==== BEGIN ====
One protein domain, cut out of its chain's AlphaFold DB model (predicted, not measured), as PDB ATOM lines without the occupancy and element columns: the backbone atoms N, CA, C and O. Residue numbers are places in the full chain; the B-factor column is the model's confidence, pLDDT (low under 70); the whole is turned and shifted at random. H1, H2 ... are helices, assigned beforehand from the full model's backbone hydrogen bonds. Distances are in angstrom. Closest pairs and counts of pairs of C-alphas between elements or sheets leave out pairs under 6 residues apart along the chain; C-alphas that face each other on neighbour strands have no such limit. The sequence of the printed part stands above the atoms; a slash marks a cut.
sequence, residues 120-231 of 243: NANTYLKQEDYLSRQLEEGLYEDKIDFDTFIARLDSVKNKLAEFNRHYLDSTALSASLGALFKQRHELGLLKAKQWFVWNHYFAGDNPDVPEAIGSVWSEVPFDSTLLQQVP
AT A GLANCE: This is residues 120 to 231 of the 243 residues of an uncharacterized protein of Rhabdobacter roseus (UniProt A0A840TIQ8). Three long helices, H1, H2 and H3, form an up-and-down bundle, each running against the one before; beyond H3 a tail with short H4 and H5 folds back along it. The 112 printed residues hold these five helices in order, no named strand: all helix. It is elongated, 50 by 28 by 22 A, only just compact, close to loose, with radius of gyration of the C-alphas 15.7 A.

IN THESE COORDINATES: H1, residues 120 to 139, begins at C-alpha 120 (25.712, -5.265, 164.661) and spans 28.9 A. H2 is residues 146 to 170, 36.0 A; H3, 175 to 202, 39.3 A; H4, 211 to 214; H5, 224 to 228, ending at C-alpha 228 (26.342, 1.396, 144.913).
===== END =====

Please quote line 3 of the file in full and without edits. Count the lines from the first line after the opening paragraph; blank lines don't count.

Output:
IN THESE COORDINATES: H1, residues 120 to 139, begins at C-alpha 120 (25.712, -5.265, 164.661) and spans 28.9 A. H2 is residues 146 to 170, 36.0 A; H3, 175 to 202, 39.3 A; H4, 211 to 214; H5, 224 to 228, ending at C-alpha 228 (26.342, 1.396, 144.913).